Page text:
How to become a marriage officiant

Updated July 20, 2017

Becoming a marriage officiant is more popular today than ever before and offers you the chance to start your own marriage business either full or part time. Often, a bride and groom choose to use an officiant because neither belong to any organised religion but they want more than a ceremony performed by a Justice of the Peace. Although most officiants are members of an organised religious group with an established congregation, some officiants receive an online ordination to qualify as an officiant under state law.

Research the law regarding officiants in your home state. In some instances, this may require you to register at a county clerk's office, be ordained by a church, have a degree in religion or complete various studies. Because laws vary by state, it's critical to know what's required in your state for the marriage ceremony to be official. As an example, in California, Native American medicine men can perform as an officiant.

Become a minister in an organised church. In virtually every instance, an ordained minister of an organised religious group can become an officiant.

Complete your application at an o-line site such as Universal Life Church to become an ordained minister. Again, check with laws in your state--some states require ministers to be associated with a physical congregation while others do not recognise the legitimacy of an online ordination. In Maryland, for example, any adult can sign as clergy, as long as the couple who is getting married agree that he is a clergy. In addition, the officiant doesn't have to be a resident of the state.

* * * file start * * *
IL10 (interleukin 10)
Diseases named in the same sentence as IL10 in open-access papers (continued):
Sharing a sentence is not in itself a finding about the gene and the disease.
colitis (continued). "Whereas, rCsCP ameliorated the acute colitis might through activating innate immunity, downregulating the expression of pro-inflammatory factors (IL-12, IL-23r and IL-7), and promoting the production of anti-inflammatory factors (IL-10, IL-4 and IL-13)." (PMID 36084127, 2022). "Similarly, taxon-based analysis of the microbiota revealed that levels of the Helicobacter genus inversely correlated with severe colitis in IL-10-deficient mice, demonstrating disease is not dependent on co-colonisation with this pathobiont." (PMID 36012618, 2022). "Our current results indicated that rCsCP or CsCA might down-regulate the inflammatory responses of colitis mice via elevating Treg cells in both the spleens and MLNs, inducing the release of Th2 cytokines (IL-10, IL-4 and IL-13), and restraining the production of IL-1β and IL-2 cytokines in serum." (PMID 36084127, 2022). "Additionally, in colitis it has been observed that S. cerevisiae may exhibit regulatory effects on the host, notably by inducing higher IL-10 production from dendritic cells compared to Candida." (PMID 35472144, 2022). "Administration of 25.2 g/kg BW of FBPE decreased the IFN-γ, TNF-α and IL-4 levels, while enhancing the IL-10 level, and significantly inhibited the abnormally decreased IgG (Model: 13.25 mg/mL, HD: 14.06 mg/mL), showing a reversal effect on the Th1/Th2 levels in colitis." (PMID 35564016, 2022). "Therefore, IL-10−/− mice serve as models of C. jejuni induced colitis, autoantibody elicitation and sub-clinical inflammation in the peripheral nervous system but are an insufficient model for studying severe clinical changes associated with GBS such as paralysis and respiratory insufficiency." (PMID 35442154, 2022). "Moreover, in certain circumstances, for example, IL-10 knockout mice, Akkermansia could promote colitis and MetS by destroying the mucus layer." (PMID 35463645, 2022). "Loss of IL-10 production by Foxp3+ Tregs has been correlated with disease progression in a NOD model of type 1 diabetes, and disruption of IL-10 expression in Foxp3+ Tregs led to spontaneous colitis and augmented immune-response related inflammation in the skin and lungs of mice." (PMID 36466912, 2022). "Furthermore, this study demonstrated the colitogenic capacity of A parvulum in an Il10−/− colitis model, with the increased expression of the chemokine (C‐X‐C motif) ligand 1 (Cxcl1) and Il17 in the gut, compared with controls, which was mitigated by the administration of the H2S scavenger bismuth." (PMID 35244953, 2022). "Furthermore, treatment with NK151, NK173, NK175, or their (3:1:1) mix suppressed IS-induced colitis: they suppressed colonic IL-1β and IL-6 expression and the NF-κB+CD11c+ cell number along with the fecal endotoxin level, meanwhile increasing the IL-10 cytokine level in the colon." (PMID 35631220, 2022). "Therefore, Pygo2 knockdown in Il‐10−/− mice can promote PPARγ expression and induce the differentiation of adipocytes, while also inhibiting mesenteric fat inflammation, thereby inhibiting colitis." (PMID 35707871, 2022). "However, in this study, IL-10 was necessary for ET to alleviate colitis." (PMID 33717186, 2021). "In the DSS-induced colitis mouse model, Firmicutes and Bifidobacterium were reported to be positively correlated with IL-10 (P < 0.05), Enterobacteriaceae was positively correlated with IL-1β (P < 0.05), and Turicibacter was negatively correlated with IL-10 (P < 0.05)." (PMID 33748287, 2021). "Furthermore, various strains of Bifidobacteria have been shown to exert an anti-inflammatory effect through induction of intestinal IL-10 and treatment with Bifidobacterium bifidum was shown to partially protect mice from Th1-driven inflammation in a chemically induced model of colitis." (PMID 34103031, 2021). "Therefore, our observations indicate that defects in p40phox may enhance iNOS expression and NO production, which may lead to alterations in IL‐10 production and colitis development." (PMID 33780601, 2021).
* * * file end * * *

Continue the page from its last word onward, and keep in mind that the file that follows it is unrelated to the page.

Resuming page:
Check your state's official website regarding marriages (often found under departments such as Health and Human Services) to see if the state offers a 24-hour officiant license. Some states will permit a family member or close friend to perform the wedding ceremony because the bride and groom may want the ceremony to be performed by someone close to them. The Marriage Laws website (see Resources) can help you make this determination.

Check to see if boat captains qualify. Some ship captains are authorised to perform weddings, but this is not always true. Some states will allow a ship's captain to be an officiant but only if the person meets the same requirements as any other officiant. Skippering a ship doesn't automatically qualify you to perform weddings.


Keep good records of the ceremonies you perform. Many states require officiants to file notification of a marriage within a certain number of days after performing a ceremony. Keep good financial records of expenses and revenue if you are starting an officiant business.


Make sure your officiant duties fall within state law--after all, you don't want to put the legitimacy of the marriage at risk.

Things You'll Need

  • Appropriate ordination or other licensure as required by state law
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About the Author

Nancy Hendrickson is the author of five books and more than 1,000 magazine and web articles. Her credits include articles for Laptop, Family Tree Magazine, History, I.D., eBay, Tech Edge, Mobile Computing, Personal Journaling, and Today's Collector. She is a graduate of Missouri Western University, and a member of Western Writers of America.